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Full text of "Text Book Of Mechanical Engineering"

6o

Bevel Pinions.

ii

In Fig. 72/5 we have the core box required for the arms of a
machine-moulded spur wheel; its description will serve also for
bevel wheels. A represents the casting to be obtained, having
six arms, and the box at B is so designed as to core out a space of
one-sixth of that within the wheel rim. The box being in the

foundry is placed on a true table a, and after filling with loam, is
smoothed off with straight-edged batten at b. Six of these cores
being dried and blackwashed, a pattern for the boss of the wheel is
now necessary to complete the mould.

Small Bevel Pinions require the patience of the pattern
maker. Referring to Fig. 73, which is the section of a bevel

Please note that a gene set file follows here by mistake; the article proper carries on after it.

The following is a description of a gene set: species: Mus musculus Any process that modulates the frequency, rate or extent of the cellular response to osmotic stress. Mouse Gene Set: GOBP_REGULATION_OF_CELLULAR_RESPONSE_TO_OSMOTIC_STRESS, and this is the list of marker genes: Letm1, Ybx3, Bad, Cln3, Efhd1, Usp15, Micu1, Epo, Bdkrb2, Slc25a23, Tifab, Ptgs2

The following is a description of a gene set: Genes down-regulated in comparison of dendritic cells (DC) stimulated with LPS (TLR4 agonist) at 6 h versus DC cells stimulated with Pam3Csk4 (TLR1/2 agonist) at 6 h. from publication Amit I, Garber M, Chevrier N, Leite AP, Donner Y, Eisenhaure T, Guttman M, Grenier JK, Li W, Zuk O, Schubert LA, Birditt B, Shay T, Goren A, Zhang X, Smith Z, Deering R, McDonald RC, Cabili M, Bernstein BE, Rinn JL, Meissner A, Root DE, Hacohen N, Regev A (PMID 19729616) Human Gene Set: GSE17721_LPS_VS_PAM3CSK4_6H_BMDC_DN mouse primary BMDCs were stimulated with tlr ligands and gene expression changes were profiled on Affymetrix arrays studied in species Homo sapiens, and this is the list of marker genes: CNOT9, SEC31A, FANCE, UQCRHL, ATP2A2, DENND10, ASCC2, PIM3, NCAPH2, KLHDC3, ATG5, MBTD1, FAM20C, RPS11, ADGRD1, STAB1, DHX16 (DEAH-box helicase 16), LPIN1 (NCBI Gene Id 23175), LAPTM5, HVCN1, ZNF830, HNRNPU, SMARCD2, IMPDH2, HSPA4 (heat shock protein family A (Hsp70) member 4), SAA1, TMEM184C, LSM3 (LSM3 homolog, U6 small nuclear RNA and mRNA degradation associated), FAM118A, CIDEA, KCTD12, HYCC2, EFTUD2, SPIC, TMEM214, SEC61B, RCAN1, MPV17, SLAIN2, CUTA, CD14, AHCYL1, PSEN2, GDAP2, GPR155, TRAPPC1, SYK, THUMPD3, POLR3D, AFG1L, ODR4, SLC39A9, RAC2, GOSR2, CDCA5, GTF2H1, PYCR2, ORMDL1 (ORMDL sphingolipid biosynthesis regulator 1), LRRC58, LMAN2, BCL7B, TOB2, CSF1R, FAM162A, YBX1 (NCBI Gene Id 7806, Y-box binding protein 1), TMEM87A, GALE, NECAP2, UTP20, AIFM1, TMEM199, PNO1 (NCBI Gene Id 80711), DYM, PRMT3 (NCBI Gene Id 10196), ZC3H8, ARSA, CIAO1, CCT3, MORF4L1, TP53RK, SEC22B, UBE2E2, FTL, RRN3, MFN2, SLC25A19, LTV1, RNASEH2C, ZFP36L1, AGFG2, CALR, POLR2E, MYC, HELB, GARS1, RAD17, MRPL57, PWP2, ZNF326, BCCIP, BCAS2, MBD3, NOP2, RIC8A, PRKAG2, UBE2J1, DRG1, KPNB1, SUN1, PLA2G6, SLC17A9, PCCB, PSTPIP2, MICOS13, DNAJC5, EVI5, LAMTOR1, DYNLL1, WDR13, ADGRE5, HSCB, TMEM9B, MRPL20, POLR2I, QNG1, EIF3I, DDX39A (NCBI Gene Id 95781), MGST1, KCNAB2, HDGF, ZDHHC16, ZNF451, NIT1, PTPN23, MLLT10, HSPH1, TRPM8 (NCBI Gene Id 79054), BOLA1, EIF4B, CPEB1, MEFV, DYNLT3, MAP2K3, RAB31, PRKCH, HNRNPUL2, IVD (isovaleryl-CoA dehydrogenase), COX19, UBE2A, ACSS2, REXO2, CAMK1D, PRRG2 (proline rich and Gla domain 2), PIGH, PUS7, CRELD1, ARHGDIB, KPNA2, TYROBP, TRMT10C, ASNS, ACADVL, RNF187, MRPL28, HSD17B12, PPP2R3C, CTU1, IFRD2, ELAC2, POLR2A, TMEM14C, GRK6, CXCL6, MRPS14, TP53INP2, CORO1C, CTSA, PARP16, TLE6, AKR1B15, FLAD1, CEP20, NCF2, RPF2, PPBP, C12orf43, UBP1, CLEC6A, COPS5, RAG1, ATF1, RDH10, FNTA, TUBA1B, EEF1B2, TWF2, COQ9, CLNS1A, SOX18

pinion, it will be seen that the teeth vary in size from A to B,
and must, therefore, be entirely gouged out by hand. The body
of the pattern is carefully turned as at c c, while blocks D, for
the teeth, are planted on in hard wood and again turned, as in
the last example. The section of the tooth now being set out by
compass or template at A and B, the teeth have to be cut out and
finished by hand. The teeth at B are made correctly lineable
with those at A by means of the wooden spindle K, carrying a
straight edge F so cut as to be always truly radial when moved
round the surface A B.